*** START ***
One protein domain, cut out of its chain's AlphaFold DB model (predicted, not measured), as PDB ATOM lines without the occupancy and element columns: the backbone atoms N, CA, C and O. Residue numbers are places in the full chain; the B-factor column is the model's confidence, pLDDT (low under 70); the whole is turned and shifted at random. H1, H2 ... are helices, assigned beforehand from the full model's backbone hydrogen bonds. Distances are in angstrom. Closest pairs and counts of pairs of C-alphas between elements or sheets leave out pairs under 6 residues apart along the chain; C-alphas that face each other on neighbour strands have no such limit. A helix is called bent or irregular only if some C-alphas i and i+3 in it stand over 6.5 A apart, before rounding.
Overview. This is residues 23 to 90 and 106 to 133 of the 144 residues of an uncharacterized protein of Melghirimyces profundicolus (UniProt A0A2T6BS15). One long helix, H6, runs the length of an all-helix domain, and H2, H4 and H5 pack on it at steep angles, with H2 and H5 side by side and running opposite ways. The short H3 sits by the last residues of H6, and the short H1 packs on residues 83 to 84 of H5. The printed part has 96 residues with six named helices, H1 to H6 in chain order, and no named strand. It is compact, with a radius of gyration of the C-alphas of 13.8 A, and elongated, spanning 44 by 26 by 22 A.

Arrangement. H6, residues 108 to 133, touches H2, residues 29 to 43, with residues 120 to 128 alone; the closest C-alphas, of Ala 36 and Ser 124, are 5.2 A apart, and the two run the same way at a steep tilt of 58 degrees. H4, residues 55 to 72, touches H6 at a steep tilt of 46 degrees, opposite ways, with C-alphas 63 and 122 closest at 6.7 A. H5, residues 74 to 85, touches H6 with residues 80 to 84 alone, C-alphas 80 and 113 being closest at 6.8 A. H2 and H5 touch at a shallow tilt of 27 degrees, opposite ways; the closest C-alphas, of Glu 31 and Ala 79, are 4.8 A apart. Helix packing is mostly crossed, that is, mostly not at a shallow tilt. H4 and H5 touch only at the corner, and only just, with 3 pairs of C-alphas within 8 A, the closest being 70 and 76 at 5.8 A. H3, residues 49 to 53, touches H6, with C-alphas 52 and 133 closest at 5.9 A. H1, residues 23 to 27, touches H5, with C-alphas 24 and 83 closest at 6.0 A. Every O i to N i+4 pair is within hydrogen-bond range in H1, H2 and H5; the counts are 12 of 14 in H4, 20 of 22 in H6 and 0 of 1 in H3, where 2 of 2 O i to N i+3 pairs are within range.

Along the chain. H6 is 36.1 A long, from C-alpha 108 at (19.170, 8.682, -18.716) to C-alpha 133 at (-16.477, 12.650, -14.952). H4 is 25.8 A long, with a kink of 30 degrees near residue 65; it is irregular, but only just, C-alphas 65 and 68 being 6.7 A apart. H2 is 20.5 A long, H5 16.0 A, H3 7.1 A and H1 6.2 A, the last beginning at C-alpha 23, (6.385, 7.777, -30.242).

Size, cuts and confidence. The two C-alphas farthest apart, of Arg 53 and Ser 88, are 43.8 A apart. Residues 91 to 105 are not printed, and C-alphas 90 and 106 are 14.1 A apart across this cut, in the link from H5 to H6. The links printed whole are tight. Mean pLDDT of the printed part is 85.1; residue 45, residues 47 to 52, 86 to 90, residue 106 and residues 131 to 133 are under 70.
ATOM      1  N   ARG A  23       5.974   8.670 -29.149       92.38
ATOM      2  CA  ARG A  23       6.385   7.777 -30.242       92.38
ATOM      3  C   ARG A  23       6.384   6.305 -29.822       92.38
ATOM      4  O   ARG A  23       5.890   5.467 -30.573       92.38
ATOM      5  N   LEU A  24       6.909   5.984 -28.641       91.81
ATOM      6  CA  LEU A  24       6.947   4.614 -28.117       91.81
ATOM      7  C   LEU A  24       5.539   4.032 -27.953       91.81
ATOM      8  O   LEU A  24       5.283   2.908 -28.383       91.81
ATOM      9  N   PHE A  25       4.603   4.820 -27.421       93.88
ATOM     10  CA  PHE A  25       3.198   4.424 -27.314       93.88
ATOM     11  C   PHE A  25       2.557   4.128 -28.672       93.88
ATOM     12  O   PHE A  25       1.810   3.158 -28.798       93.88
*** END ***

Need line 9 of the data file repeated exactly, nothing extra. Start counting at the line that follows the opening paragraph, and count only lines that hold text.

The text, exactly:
ATOM      5  N   LEU A  24       6.909   5.984 -28.641       91.81